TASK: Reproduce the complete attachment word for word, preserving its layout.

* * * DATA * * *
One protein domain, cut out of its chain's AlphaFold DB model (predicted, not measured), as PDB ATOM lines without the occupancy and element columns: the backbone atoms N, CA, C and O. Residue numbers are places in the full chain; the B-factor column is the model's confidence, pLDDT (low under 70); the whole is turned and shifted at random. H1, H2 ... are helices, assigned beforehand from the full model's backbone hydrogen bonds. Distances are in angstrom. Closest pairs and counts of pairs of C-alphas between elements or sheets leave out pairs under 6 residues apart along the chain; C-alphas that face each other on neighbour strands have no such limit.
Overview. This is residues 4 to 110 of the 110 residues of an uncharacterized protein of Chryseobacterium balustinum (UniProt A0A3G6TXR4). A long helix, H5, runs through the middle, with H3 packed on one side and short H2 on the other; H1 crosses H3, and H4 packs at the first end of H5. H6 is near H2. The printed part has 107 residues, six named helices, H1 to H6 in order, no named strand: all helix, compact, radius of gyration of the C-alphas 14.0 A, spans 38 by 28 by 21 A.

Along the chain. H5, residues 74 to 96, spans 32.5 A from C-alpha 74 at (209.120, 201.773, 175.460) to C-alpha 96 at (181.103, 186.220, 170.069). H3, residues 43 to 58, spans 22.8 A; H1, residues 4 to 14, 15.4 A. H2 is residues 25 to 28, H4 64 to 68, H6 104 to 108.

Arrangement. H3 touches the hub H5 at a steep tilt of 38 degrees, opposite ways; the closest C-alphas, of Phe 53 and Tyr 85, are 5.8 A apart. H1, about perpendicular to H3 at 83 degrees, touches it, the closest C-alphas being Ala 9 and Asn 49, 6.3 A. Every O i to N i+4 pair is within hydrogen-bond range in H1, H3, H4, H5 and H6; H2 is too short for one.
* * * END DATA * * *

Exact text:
One protein domain, cut out of its chain's AlphaFold DB model (predicted, not measured), as PDB ATOM lines without the occupancy and element columns: the backbone atoms N, CA, C and O. Residue numbers are places in the full chain; the B-factor column is the model's confidence, pLDDT (low under 70); the whole is turned and shifted at random. H1, H2 ... are helices, assigned beforehand from the full model's backbone hydrogen bonds. Distances are in angstrom. Closest pairs and counts of pairs of C-alphas between elements or sheets leave out pairs under 6 residues apart along the chain; C-alphas that face each other on neighbour strands have no such limit.
Overview. This is residues 4 to 110 of the 110 residues of an uncharacterized protein of Chryseobacterium balustinum (UniProt A0A3G6TXR4). A long helix, H5, runs through the middle, with H3 packed on one side and short H2 on the other; H1 crosses H3, and H4 packs at the first end of H5. H6 is near H2. The printed part has 107 residues, six named helices, H1 to H6 in order, no named strand: all helix, compact, radius of gyration of the C-alphas 14.0 A, spans 38 by 28 by 21 A.

Along the chain. H5, residues 74 to 96, spans 32.5 A from C-alpha 74 at (209.120, 201.773, 175.460) to C-alpha 96 at (181.103, 186.220, 170.069). H3, residues 43 to 58, spans 22.8 A; H1, residues 4 to 14, 15.4 A. H2 is residues 25 to 28, H4 64 to 68, H6 104 to 108.

Arrangement. H3 touches the hub H5 at a steep tilt of 38 degrees, opposite ways; the closest C-alphas, of Phe 53 and Tyr 85, are 5.8 A apart. H1, about perpendicular to H3 at 83 degrees, touches it, the closest C-alphas being Ala 9 and Asn 49, 6.3 A. Every O i to N i+4 pair is within hydrogen-bond range in H1, H3, H4, H5 and H6; H2 is too short for one.